Behavior Change

The behavior change module introduces the theory of change and key components of the approach WSP used in the project. This module includes four presentations:

  • Behavior Change Overview;
  • FOAM Framework;
  • Enabling Products; and
  • Monitoring.

The Tools section includes a link to a database of enabling products for handwashing maintained by WSP, and the Country Intervention tab provides links to the country pages which shares documents, videos, and other materials used during implementation. 

Key TermsKeep in Mind

advertising agency brief

behavioral determinants

creative brief

doer non-doer study


enabling products


formative research

learning note

management information system (MIS)


P Process

process indicators

program coverage


  • Observation is often essential.
    Rather than simply using data to check your project’s status, measuring handwashing with soap behavior often requires direct observation of either the practice itself or of key facilities, such as verifying the presence of handwashing stations with soap.
  • Carefully consider your communication approach.
    Different communication channels have different strengths; mass media can effectively transmit knowledge, but interpersonal communication is often better for building skills or countering misconceptions.
  • The benefits of FOAM.
    Using the FOAM framework not only helps you prioritize specific behavioral determinants, it can also reveal research gaps that might otherwise undermine the project.
  • Re-evaluate your strategy over time.
    Monitoring and tracking project data can reveal new information that you can use to adjust or even reformulate your original project strategy.
Country InterventionsReportsTools
  • Introducing FOAM: A Framework to Analyze Handwashing Behaviors to Design Effective Handwashing Programs
    In response to the need for a common conceptual framework, WSP spearheaded the development of the FOAM framework, guided by Population Services International's PERForM framework. FOAM (Focus on Opportunity, Ability, and Motivation), which was+F6 developed at a March 2007 workshop in Hanoi, Vietnam, is based on behavioral determinants that either promote or constrain behavior change. FOAM can be used by program managers implementing handwashing behavior change initiatives, and is easily adaptable to a variety of socioeconomic settings.
  • Brochure: Multi-Country Impact Evaluation Study
    The impact evaluation (IE) study is an integral component of WSP’s Global Scaling Up Handwashing. The cross-country IE, implemented using randomized controlled designs, aims to support thoughtful and analytical learning and to generate robust evidence on the effects of handwashing with soap on relevant health and welfare outcomes. This introduction summarizes the approach and shares best practices that can be adopted to design IEs for future multi-country interventions.
  • Practical Guidance for Measuring Handwashing Behavior
    Accurately measuring handwashing behavior is a critical step in understanding and improving overall health. However, the lack of a universally applicable method for measuring handwashing behavior makes gathering reliable data a challenge. This Working Paper addresses that gap and offers researchers and public health professionals practical guidance on how to accurately measure handwashing behaviors in a variety of settings.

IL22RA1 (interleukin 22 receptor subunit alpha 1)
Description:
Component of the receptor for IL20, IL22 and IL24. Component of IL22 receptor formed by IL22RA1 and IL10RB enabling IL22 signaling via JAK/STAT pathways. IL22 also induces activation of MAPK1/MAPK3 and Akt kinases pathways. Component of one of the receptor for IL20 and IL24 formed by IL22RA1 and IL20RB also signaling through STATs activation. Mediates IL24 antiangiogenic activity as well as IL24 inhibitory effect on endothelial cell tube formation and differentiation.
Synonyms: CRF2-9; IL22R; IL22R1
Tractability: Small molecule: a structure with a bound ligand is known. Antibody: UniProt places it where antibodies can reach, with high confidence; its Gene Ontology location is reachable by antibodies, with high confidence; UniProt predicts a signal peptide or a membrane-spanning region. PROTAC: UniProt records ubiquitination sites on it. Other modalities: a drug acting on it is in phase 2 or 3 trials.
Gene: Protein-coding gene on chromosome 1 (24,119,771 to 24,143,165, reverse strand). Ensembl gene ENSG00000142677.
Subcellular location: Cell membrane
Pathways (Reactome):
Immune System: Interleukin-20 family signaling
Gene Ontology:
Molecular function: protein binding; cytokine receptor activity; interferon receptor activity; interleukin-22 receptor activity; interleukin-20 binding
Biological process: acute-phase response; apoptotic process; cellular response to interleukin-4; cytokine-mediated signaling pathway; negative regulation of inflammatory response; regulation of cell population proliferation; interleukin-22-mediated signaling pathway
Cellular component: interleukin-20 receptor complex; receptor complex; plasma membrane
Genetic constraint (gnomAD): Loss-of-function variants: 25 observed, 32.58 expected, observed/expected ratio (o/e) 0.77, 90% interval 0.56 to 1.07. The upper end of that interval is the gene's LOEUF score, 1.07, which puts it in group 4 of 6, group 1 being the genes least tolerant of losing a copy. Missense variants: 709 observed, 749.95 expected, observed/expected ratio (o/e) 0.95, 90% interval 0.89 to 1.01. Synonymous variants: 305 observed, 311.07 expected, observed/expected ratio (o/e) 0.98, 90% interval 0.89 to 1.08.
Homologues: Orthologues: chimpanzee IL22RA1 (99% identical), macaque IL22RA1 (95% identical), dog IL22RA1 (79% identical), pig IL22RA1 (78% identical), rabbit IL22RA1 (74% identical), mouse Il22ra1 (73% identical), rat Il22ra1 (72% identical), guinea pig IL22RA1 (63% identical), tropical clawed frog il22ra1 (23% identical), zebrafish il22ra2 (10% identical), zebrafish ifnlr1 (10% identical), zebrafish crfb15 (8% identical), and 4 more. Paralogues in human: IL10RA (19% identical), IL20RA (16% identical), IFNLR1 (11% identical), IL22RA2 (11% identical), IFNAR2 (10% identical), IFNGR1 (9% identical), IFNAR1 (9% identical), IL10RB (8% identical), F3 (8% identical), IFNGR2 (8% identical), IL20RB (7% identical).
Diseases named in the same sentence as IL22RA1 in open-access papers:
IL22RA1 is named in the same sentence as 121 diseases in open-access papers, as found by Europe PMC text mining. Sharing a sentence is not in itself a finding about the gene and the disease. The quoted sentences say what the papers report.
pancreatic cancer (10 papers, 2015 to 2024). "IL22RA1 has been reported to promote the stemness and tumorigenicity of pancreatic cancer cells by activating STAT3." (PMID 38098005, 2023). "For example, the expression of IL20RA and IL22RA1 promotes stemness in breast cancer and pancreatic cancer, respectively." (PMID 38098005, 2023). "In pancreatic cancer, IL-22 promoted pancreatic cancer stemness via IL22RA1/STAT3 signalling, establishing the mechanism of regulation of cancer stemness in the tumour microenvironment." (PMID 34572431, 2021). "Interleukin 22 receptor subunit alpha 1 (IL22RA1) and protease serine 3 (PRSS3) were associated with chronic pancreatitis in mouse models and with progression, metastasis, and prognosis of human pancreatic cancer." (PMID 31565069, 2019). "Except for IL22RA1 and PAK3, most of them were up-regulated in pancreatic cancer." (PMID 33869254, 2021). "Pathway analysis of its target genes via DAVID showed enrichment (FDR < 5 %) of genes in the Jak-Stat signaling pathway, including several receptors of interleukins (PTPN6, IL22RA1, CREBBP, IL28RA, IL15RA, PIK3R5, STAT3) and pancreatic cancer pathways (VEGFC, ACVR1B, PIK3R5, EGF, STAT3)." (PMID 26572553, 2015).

• Synthesis of Four Country Enabling Environment Assessments for Scaling Up Handwashing
    WSP’s Global Scaling Up Handwashing Project conducted enabling environment assessments of strategic project implementations in Peru, Senegal, Tanzania, and Vietnam. Included are findings, preliminary conclusions, lessons learned, and recommendations to strengthen enabling environments. Conclusions encompass the importance of involving local government in the scaling-up process; developing case studies on linkages between handwashing and other programs; striking a balance between mass media and interpersonal communications; and tracking the private sector’s involvement in public-private partnerships.
  • Scaling Up Handwashing Behavior: Findings from the Impact Evaluation Baseline Survey in Vietnam
    In Vietnam, a baseline survey was conducted in 3,150 households in the Global Scaling Up Handwashing Project area. The research showed that 47% of caregivers reported washing hands with soap after using the toilet and less than one-third washed their hands with soap at other critical times, such as before preparing food. However, the survey also revealed that the prevalence of diarrhea is significantly lower than the most recent national statistics, findings that shifted the IE focus in Vietnam from tracking disease to measuring behavior change. The baseline surveys laid the groundwork for the impact evaluation (IE) component of the Global Scaling Up projects, designed to establish the causal impacts of handwashing with soap behavior change and sanitation improvements on specific health and welfare measures, generating robust evidence on a cross-country basis.